Shadow RBA says hold

Tomorrow is the RBA’s September meet where the chances of either rate cut or rise are zero, even if the RBA shadow board want to be a little more circumspect about it:


The picture of the Australian economy painted by the latest data is murky. The housing market and indicators of sentiment are strengthening but growth remains slightly below trend and the unemployment rate rose to 6.4% in July. Relative to the previous month, the CAMA RBA Shadow Board has become slightly more cautious in its recommendations for interest rates. The Board attaches a 74% probability that the cash rate ought to remain at 2.5% in September. The confidence attached to a required rate cut equals 6%, while the confidence in a required rate hike has dropped to 21%.

Australia’s unemployment rate increased 0.3 percentage points to 6.4% in July 2014, a 12-year high. This rise is largely attributed to an increase in the participation rate – the number of persons in the labour force swelled by 43,000, while total employment fell slightly. Policy makers will be keeping a close eye on the developments in the labour market, in particular whether the additional job seekers are going to succeed in finding employment in the near future.

There is no new inflation data available to guide this month’s policy decision, with headline inflation officially still hugging the top of the 2-3% target band. Business indicators are looking up, with the NAB Business Confidence, the Manufacturing PMI, the Australian PSI, and the capacity utilization rate all improving in the last month. GDP growth is estimated to lie just below trend. The construction industry is responding positively to the housing boom, picking up some of the economic slack left behind from the slowdown in mining investment but, among the Board members, concerns about inflated asset prices, particularly house prices in Sydney and Melbourne, remain.

Worldwide foreign exchange markets are characterized by exceptionally low volatility. The Australian dollar has moved very little in the past few months, still buying around 93 US cents. There is still some uncertainty about the federal government’s budget and the government’s ability to navigate the Senate remains.

Mixed news also characterized the global economy. The US economy looks more solid, with recent second quarter GDP growth revised up to 4.2% (annualized). The Federal Reserve’s hints of future tightening of US monetary policy is likely to weaken the Australian dollar and may provide greater scope for a rate domestic rate increase. News of the Chinese real estate markets is providing further evidence of considerable excess supply with house prices in some cities, especially at the luxury end, falling considerably. Europe’s recovery is faltering and, most worryingly, there are signs of Germany’s economy slowing significantly. The major geopolitical conflicts (Syria, Ukraine, Middle East) are unlikely to be resolved any time soon.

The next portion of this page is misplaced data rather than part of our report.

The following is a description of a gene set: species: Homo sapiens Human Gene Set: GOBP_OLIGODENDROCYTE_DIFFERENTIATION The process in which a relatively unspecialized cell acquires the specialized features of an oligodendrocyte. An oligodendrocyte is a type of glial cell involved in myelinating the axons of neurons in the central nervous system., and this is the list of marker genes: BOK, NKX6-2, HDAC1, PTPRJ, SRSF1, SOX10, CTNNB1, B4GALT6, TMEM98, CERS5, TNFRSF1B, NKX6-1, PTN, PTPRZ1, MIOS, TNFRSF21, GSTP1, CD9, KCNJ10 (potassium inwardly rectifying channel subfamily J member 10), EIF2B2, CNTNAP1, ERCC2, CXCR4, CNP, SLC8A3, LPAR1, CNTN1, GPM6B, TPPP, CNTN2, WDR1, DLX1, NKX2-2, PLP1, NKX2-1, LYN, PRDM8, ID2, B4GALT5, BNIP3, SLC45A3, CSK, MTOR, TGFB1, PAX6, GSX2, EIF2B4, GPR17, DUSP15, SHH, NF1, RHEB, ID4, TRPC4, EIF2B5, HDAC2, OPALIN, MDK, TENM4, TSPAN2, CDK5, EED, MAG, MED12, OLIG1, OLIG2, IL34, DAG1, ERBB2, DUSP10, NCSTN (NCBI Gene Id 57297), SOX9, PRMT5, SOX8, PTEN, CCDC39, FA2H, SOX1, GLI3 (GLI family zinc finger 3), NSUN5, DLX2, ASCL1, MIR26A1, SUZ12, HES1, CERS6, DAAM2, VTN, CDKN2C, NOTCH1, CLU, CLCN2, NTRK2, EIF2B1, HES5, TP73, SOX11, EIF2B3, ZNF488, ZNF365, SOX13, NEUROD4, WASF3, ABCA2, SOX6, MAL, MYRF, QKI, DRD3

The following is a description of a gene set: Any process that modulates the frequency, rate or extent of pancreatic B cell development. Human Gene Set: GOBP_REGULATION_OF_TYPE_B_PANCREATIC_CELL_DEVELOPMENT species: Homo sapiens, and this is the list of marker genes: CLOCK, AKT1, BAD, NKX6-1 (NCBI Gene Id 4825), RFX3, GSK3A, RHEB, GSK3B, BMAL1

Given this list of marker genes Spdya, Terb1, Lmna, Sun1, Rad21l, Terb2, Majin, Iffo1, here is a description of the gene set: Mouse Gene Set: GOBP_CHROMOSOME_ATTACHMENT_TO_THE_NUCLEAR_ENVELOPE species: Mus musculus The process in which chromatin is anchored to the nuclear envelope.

The consensus to keep the cash rate at its current level of 2.5% has strengthened to 74% (up 3 percentage points from August). The probability attached to a required rate cut equals 6% (5% in August) while the probability of a required rate hike has fallen again to 21% (24% in August).

The probabilities at longer horizons are as follows: 6 months out, the probability that the cash rate should remain at 2.5% edged up two percentage points to 49%. The estimated need for an interest rate increase equals 42% (45% in August), while the need for a decrease equals 9% (8% in August). A year out, the Shadow Board members’ confidence in a required cash rate increase slipped 4 percentage points to 61%, the need for a decrease ticked up to 10%, while the probability for a rate hold strengthened slightly to 29% (26% in August).


  1. New Zealand has raised official % rates progressively since March to off-set the fall in our natural produce exports (like your IO, our dairy and timber is down about 40% in price). Today we get:
    “New Zealand’s terms of trade held at a 40-year high in the second quarter, as a high New Zealand dollar pushed down the price of imports, offsetting a decline in exports.”
    How long, given the precarious price of your exported product, will it be until Australia has to hold its economy together in a similar fashion? Sure you and we might assist our dollars’ fall with lower % rates , but then what? Productivity substitution doesn’t happen overnight, and until other regulatory measure are put in place to assist that change, what other choice is there really but….higher interest rates….